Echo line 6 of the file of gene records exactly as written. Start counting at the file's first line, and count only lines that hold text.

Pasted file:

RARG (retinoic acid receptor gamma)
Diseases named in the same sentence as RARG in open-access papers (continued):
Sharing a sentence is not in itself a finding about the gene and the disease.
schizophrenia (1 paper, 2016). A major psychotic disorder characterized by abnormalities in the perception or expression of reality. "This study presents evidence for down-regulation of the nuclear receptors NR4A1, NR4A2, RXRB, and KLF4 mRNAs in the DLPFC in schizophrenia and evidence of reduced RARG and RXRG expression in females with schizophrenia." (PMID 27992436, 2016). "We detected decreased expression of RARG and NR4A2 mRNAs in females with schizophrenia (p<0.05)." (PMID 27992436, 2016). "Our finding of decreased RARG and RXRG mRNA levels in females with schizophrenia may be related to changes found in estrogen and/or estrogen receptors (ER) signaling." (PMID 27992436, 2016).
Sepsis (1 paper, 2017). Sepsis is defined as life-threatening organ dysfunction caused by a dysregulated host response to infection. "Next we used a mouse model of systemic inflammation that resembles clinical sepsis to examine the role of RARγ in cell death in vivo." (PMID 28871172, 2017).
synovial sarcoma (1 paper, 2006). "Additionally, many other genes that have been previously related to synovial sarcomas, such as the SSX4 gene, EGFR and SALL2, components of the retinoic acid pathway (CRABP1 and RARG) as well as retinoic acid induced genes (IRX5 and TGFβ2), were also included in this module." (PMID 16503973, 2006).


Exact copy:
synovial sarcoma (1 paper, 2006). "Additionally, many other genes that have been previously related to synovial sarcomas, such as the SSX4 gene, EGFR and SALL2, components of the retinoic acid pathway (CRABP1 and RARG) as well as retinoic acid induced genes (IRX5 and TGFβ2), were also included in this module." (PMID 16503973, 2006).